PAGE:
25. ^ [3] “Thus, a holder of a so-called “Nansen Passport”4 or a “Certificate of Eligibility” issued by the International Refugee Organization must be considered a refugee under the 1951 Convention unless one of the cessation clauses has become applicable to his case or he is excluded from the application of the Convention by one of the exclusion clauses. This also applies to a surviving child of a statutory refugee.”
  26. ^ UNGA Resolution 302 (IV) of 8 December 1949
  27. ^ "Palestinian Refugees: An Overview". Palestinian Refugee ResearchNet. http://prrn.mcgill.ca/background/index.htm. Retrieved 14 September 2010. 
  28. ^ a b c d e "Statistics". UNRWA. 2010-01. http://www.unrwa.org/etemplate.php?id=253. Retrieved 14 September 2010. 
  29. ^ [4]
  30. ^ http://fr.jpost.com/servlet/Satellite?cid=1233304645372&pagename=JPost%2FJPArticle%2FPrinter 'UNRWA staff not tested for terror ties' Jpost
  31. ^ http://www.mepeace.org/forum/topics/fixing-unrwa-by-james-g Repairing the UN’s Troubled System of Aid to Palestinian Refugees
  32. ^ ABU TOAMEH, KHALED (20 July 2009). "Amman revoking Palestinians' citizenship". The Jerusalem Post. http://fr.jpost.com/servlet/Satellite?cid=1246443863400&pagename=JPost/JPArticle/ShowFull. Retrieved 23 July 2009. 
  33. ^ "Israel: We 'won't make Jordan Palestine'". The Jerusalem Post. 12 August 2009. http://fr.jpost.com/servlet/Satellite?cid=1249418582807&pagename=JPost/JPArticle/ShowFull. Retrieved 13 August 2009. 
  34. ^ http://www.unhcr.org/news/NEWS/4919b20b4.html
  35. ^ Poverty trap for Palestinian refugees By Alaa Shahine. 29 March 2004 (aljazeera)
  36. ^ Lebanon permits Palestinians to work June 29, 2005 (Arabicnews)
  37. ^ Exiled and suffering: Palestinian refugees in Lebanon, 17 October 2007 web.amnesty.org
  38. ^ Simon Haddad, The Origins of Popular Opposition to Palestinian Resettlement in Lebanon, International Migration Review, Volume 38 Number 2 (Summer 2004):470-492. Also Peteet [5].
  39. ^ Mroueh, Wassim (Wednesday, June 16, 2010). "Parliament divided on granting Palestinian rights". The daily star. http://www.dailystar.com.lb/article.asp?edition_id=1&categ_id=2&article_id=116032#axzz0r0ZmfbZJ. 
  40. ^ Demonizing Israel is bad for the Palestinians, by Mudar Zarhan, 01/08/2010, Jerusalem Post
  41. ^ http://daccessdds.un.org/doc/RESOLUTION/GEN/NR0/043/65/IMG/NR004365.pdf?OpenElement
  42. ^ Ilan Pappe, "The Ethnic Cleansing of Palestine", page 110
  43. ^ http://www.mfa.gov.il/MFA/Peace%20Process/Guide%20to%20the%20Peace%20Process/Declaration%20of%20Establishment%20of%20State%20of%20Israel
  44. ^ http://www.thejerusalemfund.org/ht/display/ContentDetails/i/2591 "Under the laws of nationality and state succession, newly-created states are obligated to grant all persons found within the territory the nationality of the new state" http://www.palestinechronicle.com/view_article_details.php?id=14921 "Palestinian refugees were excluded from entitlement to citizenship in the State of Israel under the 1952 Citizenship Law. They were “denationalized” and turned into stateless refugees in violation of the law of state succession.". "The Ethnic Cleansing of Palestine", Ilan Pappé, page 131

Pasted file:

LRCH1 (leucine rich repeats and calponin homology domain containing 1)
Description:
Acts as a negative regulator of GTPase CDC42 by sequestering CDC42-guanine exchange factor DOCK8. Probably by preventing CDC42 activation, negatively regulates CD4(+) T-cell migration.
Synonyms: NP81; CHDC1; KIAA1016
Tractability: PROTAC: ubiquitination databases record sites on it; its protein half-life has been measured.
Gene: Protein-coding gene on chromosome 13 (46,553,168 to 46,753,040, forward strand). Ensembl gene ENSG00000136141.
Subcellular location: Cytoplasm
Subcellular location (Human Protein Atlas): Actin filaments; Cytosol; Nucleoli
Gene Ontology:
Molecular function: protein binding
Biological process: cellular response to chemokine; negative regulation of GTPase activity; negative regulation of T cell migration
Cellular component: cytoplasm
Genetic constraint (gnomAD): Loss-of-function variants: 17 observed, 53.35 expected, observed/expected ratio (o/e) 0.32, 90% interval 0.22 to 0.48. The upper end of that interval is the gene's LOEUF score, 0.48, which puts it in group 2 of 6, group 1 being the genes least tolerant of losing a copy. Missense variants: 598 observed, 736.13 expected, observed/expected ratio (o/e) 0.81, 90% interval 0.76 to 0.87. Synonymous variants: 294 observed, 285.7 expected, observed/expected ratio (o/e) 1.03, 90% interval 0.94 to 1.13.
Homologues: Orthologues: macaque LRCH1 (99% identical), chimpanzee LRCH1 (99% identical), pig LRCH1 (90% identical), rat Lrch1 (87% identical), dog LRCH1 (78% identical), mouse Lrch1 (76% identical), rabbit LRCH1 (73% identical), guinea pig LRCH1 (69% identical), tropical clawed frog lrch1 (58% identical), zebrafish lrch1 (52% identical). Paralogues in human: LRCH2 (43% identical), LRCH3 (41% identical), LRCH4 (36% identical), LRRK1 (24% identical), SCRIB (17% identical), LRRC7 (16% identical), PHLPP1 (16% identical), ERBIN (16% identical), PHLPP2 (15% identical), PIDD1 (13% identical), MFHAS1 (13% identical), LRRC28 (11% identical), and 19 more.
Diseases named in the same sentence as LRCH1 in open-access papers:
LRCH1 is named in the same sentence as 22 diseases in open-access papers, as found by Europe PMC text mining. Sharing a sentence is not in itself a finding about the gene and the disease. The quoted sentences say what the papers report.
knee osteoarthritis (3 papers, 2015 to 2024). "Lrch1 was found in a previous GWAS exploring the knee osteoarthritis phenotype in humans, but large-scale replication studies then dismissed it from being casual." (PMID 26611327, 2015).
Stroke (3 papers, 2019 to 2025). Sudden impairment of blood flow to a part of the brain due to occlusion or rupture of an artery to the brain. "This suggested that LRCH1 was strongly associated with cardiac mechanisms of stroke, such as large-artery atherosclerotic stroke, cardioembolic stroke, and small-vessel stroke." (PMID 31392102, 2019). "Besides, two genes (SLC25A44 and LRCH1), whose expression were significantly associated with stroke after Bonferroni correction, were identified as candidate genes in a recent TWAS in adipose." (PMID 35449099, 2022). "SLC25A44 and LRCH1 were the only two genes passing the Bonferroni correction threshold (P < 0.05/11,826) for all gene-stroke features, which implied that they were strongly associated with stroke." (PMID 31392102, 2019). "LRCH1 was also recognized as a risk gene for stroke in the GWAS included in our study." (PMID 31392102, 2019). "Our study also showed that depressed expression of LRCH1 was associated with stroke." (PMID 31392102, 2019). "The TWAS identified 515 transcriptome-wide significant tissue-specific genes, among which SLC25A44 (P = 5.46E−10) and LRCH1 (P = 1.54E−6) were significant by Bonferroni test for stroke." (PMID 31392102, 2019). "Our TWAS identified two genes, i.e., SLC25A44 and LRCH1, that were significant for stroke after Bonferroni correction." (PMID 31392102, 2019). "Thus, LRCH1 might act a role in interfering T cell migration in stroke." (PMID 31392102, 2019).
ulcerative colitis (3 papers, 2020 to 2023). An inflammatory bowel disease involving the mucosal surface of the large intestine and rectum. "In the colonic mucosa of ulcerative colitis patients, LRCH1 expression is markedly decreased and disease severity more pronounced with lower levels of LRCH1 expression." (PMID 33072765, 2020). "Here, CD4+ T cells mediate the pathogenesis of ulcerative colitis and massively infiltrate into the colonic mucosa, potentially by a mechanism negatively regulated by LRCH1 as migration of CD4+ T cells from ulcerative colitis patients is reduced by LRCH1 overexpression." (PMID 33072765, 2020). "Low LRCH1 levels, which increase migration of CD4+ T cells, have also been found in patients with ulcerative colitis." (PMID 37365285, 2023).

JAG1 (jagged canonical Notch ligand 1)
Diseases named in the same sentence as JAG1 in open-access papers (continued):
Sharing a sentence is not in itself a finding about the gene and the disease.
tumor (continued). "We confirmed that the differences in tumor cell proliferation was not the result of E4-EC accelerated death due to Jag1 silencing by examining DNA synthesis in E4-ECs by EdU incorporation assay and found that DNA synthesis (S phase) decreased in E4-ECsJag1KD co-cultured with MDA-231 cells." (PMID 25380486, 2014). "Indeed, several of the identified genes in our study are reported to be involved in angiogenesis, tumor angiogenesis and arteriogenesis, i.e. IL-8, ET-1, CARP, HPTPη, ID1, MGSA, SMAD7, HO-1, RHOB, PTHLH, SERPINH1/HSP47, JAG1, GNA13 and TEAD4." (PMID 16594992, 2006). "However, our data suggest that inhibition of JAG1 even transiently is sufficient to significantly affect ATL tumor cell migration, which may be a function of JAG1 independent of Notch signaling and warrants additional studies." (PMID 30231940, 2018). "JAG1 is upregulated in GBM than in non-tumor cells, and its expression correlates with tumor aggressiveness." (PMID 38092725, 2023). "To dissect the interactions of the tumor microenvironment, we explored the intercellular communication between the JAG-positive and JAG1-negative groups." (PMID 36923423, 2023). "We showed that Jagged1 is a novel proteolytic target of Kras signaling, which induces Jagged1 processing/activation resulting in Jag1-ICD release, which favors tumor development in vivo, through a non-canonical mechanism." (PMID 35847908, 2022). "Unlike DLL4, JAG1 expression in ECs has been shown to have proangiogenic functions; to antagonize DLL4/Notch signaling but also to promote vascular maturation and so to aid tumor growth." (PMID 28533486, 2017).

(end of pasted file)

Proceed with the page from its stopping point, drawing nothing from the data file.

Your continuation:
45. ^ [6]
  46. ^ SAYYED, TASHBIH (JUNE 18, 2003). "Defeat Terrorism First". National Review. http://article.nationalreview.com/269137/defeat-terrorism-first/tashbih-sayyed. Retrieved 17 June 2010. 
  47. ^ "Yearbook of the United Nations 1948-49 (excerpts)". UNISPAL. 31 December 1949. http://unispal.un.org/unispal.nsf/361eea1cc08301c485256cf600606959/2dac0ed54bcd6af68525629f00718b98?OpenDocument. Retrieved 2009-08-08. 
  48. ^ "United Nations General Assembly Resolution 194" (PDF). United Nations. 1948. http://daccessdds.un.org/doc/RESOLUTION/GEN/NR0/043/65/IMG/NR004365.pdf?OpenElement. Retrieved 2007-11-20. 
  49. ^ R. Brynen, 'Addressing the Palestinian Refugee Issue: A Brief Overview' (McGill University, background paper for the Refugee Coordination Forum, Berlin, April 2007), p.15, available at http://prrn.mcgill.ca/research/papers/brynen-070514.pdf (08/08/09)
  50. ^ Interview: Refugees will not be citizens of new state, September 15, 2011 01:51 AM, Annie Slemrod, The Daily Star Lebanon News
  51. ^ http://news.bbc.co.uk/1/hi/in_depth/middle_east/israel_and_the_palestinians/key_documents/1682727.stm Oslo Accords Declaration of Principals

Esber, Rosemarie M. (2008). Under the Cover of War. The Zionist Expulsion of the Palestinians, Arabicus Books & Media ISBN 978-0-9815131-7-1

[edit] External links